As a parent of a college student, you continue to play an important role in supporting the well-being and the safety of your son or daughter. You can do so by keeping the lines of communication open (via phone, email, text, etc.), knowing the warning signs for emotional difficulties (see below), encouraging your son or daughter to use the services at the Student Counseling Center, and calling Student Counseling if you are concerned (954) 424-6911. The only real risk is in doing nothing.
The JED Foundation, a nonprofit organization working to prevent suicide and promote mental health among college students, offers excellent suggestions for parents on their website:
Direct and indirect statements and/or behaviors that indicate an individual is at risk for suicidal or homicidal behaviors.
- Threatening harm to self or others
- Seeking access to firearms, pills, or other lethal means
- Talking or writing about death, dying, or suicide
- Depression, hopelessness, shame
- Feeling rage or uncontrolled anger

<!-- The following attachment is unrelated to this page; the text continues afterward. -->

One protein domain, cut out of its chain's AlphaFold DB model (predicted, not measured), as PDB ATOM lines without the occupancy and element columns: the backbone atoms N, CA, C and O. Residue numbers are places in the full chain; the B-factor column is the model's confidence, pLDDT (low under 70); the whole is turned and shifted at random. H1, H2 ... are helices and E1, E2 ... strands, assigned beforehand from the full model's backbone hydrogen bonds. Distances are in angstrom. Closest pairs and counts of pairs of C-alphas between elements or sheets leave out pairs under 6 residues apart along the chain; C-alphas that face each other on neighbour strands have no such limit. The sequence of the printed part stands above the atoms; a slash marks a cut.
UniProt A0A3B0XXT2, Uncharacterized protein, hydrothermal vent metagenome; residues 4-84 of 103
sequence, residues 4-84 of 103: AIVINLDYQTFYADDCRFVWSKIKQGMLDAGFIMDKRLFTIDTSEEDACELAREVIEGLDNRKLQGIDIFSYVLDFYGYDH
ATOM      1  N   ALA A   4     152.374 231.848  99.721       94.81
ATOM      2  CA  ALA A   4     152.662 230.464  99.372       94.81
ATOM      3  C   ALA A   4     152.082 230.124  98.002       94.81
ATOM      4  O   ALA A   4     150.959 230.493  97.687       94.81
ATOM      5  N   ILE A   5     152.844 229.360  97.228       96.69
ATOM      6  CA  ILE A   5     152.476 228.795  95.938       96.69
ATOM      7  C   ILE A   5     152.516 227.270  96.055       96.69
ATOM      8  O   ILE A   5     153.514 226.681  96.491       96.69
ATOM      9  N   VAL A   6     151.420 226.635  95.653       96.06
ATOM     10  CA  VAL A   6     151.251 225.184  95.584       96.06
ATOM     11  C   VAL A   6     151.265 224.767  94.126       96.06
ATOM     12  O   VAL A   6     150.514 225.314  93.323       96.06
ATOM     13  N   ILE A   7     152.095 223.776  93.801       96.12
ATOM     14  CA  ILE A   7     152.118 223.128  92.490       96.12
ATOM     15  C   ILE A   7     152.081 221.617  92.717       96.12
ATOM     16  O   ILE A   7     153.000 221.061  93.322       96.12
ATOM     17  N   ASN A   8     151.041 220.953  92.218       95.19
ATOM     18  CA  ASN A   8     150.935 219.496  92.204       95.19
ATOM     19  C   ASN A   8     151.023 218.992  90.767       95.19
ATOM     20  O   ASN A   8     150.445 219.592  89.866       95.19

- Seeking revenge
- Acting reckless
- Excessive alcohol or drug use
- Withdrawing from friends, family, and responsibilities
- Experiencing anxiety, agitation, insomnia, excessive sleeping
- Severe mood swings
- Expressing no reason for living or no sense of purpose in life
When information is not enough:
- Head to an emergency room or mental health walk-in clinic
- Do not leave the person alone until a professional is with him/her (unless you are in danger)
- Remove any firearms, alcohol, drugs, or sharp objects from the situation if possible
This website was developed [in part] under a grant number SM-09-001 from the Substance Abuse and Mental Health Administration (SAMHSA), U.S. Department of Health and Human Services (HHS). The views, policies, and opinions expressed are those of the authors and do not necessarily reflect those of SAMHSA or HHS.